At least 5 people have died in Indonesia's Yogyakarta Region after heavy rain over the last few days triggered flash floods and landslides.

The local Disaster Mitigation Agency (BPBD) said that the all administrative areas of the region - Yogyakarta City and Kulon Progo, Bantul, Gunung Kidul and Sleman regencies - have been affected. Over 170 homes have been damaged, along with roads and electricity lines.

The fatalities occurred after 2 landslides struck in areas of Bantul Regency. One person is reportedly still missing.

Cloud Precipitation

At least 19 dead after floods in 4 provinces of Angola

At least 19 people have died and 8 are still missing in Angola after a period of heavy rain brought flooding to the provinces of Benguela, Luanda, Huíla and Zaire.

Benguela Province

Angola News Agency ANGOP reports that at least 16 people died as a result of heavy rains and flooding in Benguela Province that began around 16 March, 2019.

Vice President of Angola, Bornito de Sous, visited Catumbela, one of the worst hit areas where at least 12 fatalities were reported and houses were damaged or destroyed.

Heavy rains also affected parts of Benguela city, where 3 people died, and Lobito, where one fatality was reported. Around 30 homes were completely destroyed and 56 damaged by flooding across the province.


Dolphins poisoned by algae also showed signs of degenerative brain disease in Florida

© Miami Herald archives
Toxins produced by blue-green algae have been found in dolphins that turned up dead in Florida waters after a 2018 red tide that coincided with a blue green algae bloom.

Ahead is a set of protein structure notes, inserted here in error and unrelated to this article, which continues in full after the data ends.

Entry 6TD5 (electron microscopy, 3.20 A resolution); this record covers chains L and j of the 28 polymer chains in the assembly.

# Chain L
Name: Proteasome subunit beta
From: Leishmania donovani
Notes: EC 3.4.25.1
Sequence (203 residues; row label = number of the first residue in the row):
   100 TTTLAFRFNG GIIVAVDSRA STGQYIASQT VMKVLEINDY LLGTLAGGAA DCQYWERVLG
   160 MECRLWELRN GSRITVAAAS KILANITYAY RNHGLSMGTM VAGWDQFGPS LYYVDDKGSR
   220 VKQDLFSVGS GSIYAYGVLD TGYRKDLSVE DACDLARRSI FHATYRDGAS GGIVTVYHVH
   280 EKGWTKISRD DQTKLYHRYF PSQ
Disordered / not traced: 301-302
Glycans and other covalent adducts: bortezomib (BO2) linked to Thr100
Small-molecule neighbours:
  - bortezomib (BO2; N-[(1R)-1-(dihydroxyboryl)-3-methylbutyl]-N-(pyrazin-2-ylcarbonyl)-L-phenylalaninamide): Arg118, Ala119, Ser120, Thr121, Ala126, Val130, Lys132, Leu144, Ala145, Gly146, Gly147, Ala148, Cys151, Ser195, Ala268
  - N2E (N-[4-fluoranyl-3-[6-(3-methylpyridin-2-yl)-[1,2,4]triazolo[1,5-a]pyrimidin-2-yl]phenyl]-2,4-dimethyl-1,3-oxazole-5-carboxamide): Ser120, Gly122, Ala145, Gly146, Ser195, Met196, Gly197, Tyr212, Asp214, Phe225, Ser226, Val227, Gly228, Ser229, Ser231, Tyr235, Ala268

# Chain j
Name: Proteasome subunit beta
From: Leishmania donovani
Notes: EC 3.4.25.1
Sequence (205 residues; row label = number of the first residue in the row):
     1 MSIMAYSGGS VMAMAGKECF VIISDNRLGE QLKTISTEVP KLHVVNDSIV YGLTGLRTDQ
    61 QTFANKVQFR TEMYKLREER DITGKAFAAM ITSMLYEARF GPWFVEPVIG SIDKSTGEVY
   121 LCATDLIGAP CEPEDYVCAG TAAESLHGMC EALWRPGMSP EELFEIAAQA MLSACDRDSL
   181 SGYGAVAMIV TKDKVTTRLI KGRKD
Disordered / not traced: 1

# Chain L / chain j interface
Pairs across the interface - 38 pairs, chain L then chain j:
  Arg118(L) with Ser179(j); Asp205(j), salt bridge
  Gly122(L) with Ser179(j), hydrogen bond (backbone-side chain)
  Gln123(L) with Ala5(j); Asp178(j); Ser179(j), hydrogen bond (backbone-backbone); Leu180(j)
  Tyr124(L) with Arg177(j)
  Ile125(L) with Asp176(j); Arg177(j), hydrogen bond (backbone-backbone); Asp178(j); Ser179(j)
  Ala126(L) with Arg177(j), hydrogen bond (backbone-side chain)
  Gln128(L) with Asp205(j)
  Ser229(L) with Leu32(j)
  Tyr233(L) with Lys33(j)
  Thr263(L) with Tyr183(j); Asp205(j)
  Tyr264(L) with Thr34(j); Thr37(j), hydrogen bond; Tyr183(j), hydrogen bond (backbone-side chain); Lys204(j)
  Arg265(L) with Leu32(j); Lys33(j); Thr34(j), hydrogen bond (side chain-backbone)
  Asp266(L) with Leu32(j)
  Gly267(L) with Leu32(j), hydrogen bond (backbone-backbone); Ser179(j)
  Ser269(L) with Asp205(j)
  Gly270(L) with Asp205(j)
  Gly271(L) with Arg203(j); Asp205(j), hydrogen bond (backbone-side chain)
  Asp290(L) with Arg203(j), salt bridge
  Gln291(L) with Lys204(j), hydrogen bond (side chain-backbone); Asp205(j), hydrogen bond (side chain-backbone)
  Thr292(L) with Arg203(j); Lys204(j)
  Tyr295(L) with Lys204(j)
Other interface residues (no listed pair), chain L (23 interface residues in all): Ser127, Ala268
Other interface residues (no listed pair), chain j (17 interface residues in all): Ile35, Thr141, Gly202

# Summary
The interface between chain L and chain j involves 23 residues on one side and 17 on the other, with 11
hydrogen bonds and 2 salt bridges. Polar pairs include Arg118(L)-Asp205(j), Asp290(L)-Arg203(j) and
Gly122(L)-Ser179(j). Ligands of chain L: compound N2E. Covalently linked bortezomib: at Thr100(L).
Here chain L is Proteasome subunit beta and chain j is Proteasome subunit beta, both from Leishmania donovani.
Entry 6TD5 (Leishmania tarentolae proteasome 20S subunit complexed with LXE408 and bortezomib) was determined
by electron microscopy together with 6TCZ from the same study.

Toxins produced by blue-green algae that have increasingly polluted Florida waters have been found in dead dolphins that also showed signs of Alzheimer's-like brain disease, according to a new study led by University of Miami researchers.

The study, published Wednesday in the peer-reviewed journal PLOS One, is the first to show detectable levels of the toxin, commonly called BMAA, in dolphin brains that also displayed degenerative damage similar to Alzheimer's, Lou Gehrig's disease and Parkinson's in humans. While more work needs to be done to determine whether the toxins cause the disease, the study concludes that dolphins and their complex brains could provide a key sentinel for the potential threat from toxic algae blooms to humans.

"Not to be too political, but it goes to show the health of marine animals and water quality," said David Davis, lead author and a University of Miami Miller School of Medicine neuropathologist. "Everything's directly related."